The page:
The Boone County Breeders and Feeders fish fry and awards banquet is set for 6:30 p.m. March 5 in the Farm Bureau 4-H Community Building at the Boone County 4-H Fairgrounds in Lebanon. A highlight of the program is the recognition of Boone County’s Distinguished Agriculture Career Award winners.
The speaker for the evening is Katie Stam Irk. Katie was crowned the first Miss America from the state of Indiana in the pageant’s 88-year history. Since passing on the title of Miss America 2009, she has continued to travel the country on her national speaking tour as an advocate, spokeswoman, host, author, branding professional, and performer. Katie is a graduate of the University of Indianapolis with a degree in Communication.
Katie is the official spokesperson for Midwest Ag Finance; a financial servicing company within the agricultural industry, and a Realtor® with Keller Williams in Indianapolis. She and her husband also own and operate investment properties under Irk Property Management.
Katie and her husband Brian reside in Indianapolis with their two puppies Hank and Gus and their daughter Charlotte Bell and are anxiously awaiting the arrival of their second child later this spring.
Katie was raised in Seymour, Indiana on her family’s dairy farm and was proud to be a part of the family effort it took to make it productive and successful. She still gets excited when she sees an Oliver tractor, her Grandfather Hackman’s tractor of choice on the farm. Katie was a 10 year Jackson County 4-H member and in addition to showing cows, was also involved with clothing and fashion revue.
Tickets are available from any director of the association and the Extension Office, located at the Fairgrounds, 1300 East 100 South in Lebanon. Ticket prices are, Adults: $8; children, 10 years and under, $5. Breeders and Feeders directors are Chris Branaman, Don Gibbs, Jeff Jackson, Craig Kouns, Danny Lawson, Tim Luse, John Michalke, David Mitchell, Allen Mohler, Buddy Padgett, Gerald Shelburne and Mark Starkey.
GRAIN BIN SAFETY
At this moment it seems distant but spring is just around the corner. The warmer weather will bring an increased risk of grain bin accidents, particularly entrapments.
Studies have shown a correlation between late fall harvests and grain entrapments the following spring. Often farmers put grain in the bin when it was wetter than they are accustomed to. If not properly handled this grain can stick together and form crusts and bridges which can be self-supporting. This can give the false impression that this grain is safe to stand upon. However it is impossible to tell if there is grain underneath the bridge or if it is hollow. If it is hollow and collapses, disaster can occur when the farmer is sucked into the grain or, worse, falls several feet into grain while the bridged grain collapses over him or her. This presents an immediate suffocation danger and with additional grain on top, it can be very difficult to determine where the victim is.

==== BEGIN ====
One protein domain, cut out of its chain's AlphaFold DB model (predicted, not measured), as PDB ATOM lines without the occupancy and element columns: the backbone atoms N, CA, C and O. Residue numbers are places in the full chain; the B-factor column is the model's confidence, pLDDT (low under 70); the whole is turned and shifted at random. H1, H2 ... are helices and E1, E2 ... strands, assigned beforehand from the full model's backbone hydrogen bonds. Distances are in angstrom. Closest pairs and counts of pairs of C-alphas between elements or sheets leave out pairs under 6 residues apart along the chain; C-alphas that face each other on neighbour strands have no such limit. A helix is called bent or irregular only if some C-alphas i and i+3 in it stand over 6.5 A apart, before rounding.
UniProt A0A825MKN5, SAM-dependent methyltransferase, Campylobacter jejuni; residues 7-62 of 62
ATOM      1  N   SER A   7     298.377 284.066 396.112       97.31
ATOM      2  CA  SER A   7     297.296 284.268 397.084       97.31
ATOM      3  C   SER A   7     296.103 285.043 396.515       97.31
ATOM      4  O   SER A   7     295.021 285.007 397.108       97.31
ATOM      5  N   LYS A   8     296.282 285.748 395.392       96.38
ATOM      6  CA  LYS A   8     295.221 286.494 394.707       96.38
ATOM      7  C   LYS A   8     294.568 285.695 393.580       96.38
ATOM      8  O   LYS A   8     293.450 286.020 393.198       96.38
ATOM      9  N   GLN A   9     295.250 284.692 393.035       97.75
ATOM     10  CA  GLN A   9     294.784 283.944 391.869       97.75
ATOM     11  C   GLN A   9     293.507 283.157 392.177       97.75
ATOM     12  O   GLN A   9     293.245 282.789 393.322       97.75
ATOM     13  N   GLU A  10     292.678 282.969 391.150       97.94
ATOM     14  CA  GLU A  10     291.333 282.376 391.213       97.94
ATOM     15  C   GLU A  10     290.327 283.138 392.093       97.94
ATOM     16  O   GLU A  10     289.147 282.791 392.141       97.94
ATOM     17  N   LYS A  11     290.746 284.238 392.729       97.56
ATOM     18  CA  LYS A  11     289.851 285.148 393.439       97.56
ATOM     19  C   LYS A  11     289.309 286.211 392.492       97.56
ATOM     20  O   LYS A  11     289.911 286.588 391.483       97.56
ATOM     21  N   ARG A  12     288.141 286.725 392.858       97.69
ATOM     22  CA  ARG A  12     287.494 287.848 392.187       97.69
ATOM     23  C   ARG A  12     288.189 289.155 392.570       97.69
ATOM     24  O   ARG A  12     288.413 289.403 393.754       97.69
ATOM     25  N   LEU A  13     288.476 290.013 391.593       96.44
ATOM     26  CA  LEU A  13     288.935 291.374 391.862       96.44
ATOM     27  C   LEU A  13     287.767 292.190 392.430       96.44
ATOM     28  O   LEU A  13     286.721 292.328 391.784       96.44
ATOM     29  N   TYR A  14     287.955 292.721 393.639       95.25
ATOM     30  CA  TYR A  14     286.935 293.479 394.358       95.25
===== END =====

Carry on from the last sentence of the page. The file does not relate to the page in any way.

The first step in reducing this risk is to store grain in good condition and prevent spoilage. However no matter how hard a farmer tries, sometimes spoilage occurs. Here are some other tips to avoid entrapment.
First, determine if there is a bridge. Typically this problem is first discovered when the farmer attempts to unload the bin and grain stops flowing. From outside the bin, look for a funnel shape in the center of the bin. If that is absent then it is likely that a bridge has formed and a cavity exists under the bridge equal to the amount of grain removed from the bin. Do not enter the bin. From outside, attempt to break the bridge with a long pole. Tie a rope around the pole so you can retrieve it if it is dropped.
Sometimes a mass of grain may set up against one bin wall. Again, do not enter the bin. When the mass breaks free it may quickly cascade and bury workers. Use a long pole and attempt to dislodge the grain from the top of the bin or through a side door.
Flowing grain is always hazardous and nobody should enter a bin when grain is in it without a safety harness. Bridging creates additional hazards and this is more common following a late harvest such as we had last fall. Please use caution when you work with grain this spring.
Curt Emanuel is a Boone County Extension Educator for Agriculture and Natural Resources.